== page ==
Credit: Sunrun

 The national solar developer Sunrun announced Wednesday it is opening an office in Illinois, citing incentives for distributed solar generation in the state energy law passed in late 2016 and currently being implemented.

San Francisco-based Sunrun opened its first Midwestern location last year in Milwaukee, a move seen by solar advocates as an important vote of confidence in the potential for Midwestern solar development. That move made Sunrun the first major national solar company to launch in the Midwest.

Illinois is Sunrun’s 23rd state; it also operates in Western states from California to Texas and in the Northeast, plus Florida and South Carolina. In about a decade of existence, the company has installed more than 1,200 MW of solar for more than 180,000 customers.

Illinois’s Future Energy Jobs Act calls for increasing the state’s solar capacity from about 75 MW to about 2,700 MW by 2030, with half of that being in distributed and community solar. The law also mandates that significant amounts of distributed solar be installed in environmental justice, low-income and rural communities.

“The Future Energy Jobs Act has everything to do with why Sunrun is able to invest in the state,” said Sunrun director of public policy Amy Heart, who is based in Milwaukee.

The law incentivizes the creation of distributed rooftop solar through the availability of Solar Renewable Energy Credits (SRECs), with 15 years worth of credit being paid up front for smaller installations.

Sunrun also offers a solar-as-service model that eliminates up-front costs, since the company installs, owns and maintains the solar panels and sells the electricity to customers at lower prices than they would pay a utility. Whether customers use this model or pay cash to own their own solar panels, Sunrun will essentially be in charge of acquiring the SRECs and making sure that the panels continue producing energy to fulfill the credits, Heart said.

“It provides additional consumer protection, in a way,” Heart said. “The homeowner is getting the benefit of reduced upfront costs but we have to make sure those systems produce for 15 years.”

Making progress

Heart was a prominent voice among the coalition of clean energy advocates, solar developers and environmental justice activists who pushed for and helped craft the energy law. She said she is pleased with how the law’s implementation has played out thus far, and expects that large amounts of solar will be installed thanks to the incentives built into it.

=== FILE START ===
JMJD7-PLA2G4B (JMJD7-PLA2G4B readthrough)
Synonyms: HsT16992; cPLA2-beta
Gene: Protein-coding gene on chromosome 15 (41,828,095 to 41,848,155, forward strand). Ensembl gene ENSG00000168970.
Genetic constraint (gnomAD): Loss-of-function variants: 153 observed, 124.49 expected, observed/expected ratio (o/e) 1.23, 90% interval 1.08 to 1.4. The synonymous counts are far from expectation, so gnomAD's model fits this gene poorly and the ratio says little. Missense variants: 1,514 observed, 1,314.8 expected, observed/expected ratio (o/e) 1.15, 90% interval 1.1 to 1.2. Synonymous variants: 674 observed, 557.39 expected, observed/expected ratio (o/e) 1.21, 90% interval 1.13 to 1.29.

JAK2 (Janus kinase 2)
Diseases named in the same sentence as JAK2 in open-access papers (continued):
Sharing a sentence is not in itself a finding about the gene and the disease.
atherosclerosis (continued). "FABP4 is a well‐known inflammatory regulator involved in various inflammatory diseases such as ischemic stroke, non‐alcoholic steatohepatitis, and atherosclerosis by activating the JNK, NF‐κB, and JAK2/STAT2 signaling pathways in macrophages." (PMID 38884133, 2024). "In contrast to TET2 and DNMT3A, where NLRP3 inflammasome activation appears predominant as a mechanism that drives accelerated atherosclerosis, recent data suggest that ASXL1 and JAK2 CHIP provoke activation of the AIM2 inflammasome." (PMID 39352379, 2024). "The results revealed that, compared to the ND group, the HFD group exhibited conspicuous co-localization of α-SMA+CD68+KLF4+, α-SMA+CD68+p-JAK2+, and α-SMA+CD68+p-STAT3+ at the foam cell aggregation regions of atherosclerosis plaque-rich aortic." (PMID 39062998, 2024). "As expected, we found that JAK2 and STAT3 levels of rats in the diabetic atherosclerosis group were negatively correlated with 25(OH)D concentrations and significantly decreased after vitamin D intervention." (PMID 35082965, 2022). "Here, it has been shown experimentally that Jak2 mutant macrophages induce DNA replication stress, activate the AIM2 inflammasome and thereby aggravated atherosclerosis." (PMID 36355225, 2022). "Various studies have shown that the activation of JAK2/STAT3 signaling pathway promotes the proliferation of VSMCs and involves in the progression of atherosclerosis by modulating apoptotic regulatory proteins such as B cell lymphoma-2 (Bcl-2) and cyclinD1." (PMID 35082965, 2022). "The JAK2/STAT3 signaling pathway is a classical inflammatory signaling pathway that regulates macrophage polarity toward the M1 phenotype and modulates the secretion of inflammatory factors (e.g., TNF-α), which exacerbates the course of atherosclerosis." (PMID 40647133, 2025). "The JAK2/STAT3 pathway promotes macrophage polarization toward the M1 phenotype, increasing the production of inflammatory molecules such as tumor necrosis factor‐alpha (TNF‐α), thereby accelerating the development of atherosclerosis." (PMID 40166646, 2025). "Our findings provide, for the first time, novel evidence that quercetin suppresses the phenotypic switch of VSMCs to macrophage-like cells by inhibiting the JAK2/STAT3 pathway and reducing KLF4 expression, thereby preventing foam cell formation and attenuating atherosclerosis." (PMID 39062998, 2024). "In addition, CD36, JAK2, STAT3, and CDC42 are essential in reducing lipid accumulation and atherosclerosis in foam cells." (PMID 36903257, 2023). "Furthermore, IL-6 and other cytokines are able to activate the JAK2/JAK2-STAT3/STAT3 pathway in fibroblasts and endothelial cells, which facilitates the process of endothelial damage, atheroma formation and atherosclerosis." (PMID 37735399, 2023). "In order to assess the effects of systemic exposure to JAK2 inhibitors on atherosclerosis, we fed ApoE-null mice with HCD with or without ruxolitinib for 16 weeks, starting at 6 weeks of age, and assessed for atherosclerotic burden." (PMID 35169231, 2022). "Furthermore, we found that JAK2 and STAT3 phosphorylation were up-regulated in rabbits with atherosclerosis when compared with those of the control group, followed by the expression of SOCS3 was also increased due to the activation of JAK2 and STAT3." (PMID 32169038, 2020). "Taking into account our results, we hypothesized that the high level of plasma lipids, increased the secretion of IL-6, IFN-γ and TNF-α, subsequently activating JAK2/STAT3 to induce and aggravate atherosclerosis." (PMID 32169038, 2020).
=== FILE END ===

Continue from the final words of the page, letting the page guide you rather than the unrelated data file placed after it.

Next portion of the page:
Last week the Illinois Commerce Commission made a ruling seen as very positive for the SREC market and solar development, including by prioritizing long-term in-state solar development over the purchase of RECs from other states.

“This is going to be fun over the next couple months figuring out how this all works,” Heart said. “With a program this size there’s going to be some unforeseen speed bumps, but we know the overall design will have an impact on solar of all sizes. SunRun’s certainly excited to be a part of that.”

Heart said that Sunrun will hire about 80 employees initially in its Chicago office, including sales and outreach staff and “boots on the roof” installers. Their work will focus first on northern Illinois, she said, and later they hope to expand throughout the state. She said Sunrun is working with community organizations to help fulfill the law’s mandate of directing jobs to low-income residents and ex-offenders and alumni of the state’s foster care system.

Change on the horizon

On Monday, Sunrun released a report by CEO Lynn Jurich laying out two possible paths forward for the U.S. energy system as a whole: a market-driven one that leads to massive increases in affordable clean energy, and one driven by utilities building “unnecessary infrastructure” and relying too heavily on fossil fuels.

Utilities cannot be relied upon to drive this consumer-centered clean energy future,” the report says. “Even if they wanted to, utility investors are risk-averse and unlikely to support a program that could cause a short-term loss in revenue and dividends.”

The report recommends ways regulators can clear the path for market forces to stimulate solar development, and also urges incentives for battery purchases and policies to help low-income customers get solar and batteries. It notes that residential solar alone could meet 40 percent of the nation’s electricity demand.

A key turning point will come in Illinois when solar reaches 5 percent of a utility’s load. Under the new law, at that point net metering will end and stakeholders and regulators will re-evaluate how utilities should treat solar in their billing models.  

Heart said she and other solar developers were very glad that customers who install solar before the 5 percent cap is reached will be grandfathered in with net metering for the life of their solar array. After the cap is reached, any number of different business models could be used to reward customers for solar energy and bill them for the grid services they still use.

Energy experts are already exploring such models, and SunRun offers batteries that let homeowners store energy from solar panels and sell it back to the grid at peak times when prices are higher.

“Sunrun along with the solar industry is looking forward to start that conversation sooner rather than later,” said Heart. “The sky is the limit when we’re thinking of what is the value-added of distributed generation.”

Kari has written for the Energy News Network since January 2011. She is an author and journalist who worked for the Washington Post's Midwest bureau from 1997 through 2009. Her work has also appeared in the New York Times, Chicago News Cooperative, Chicago Reader and other publications. Based in Chicago, Kari covers Illinois, Wisconsin and Indiana as well as environmental justice topics.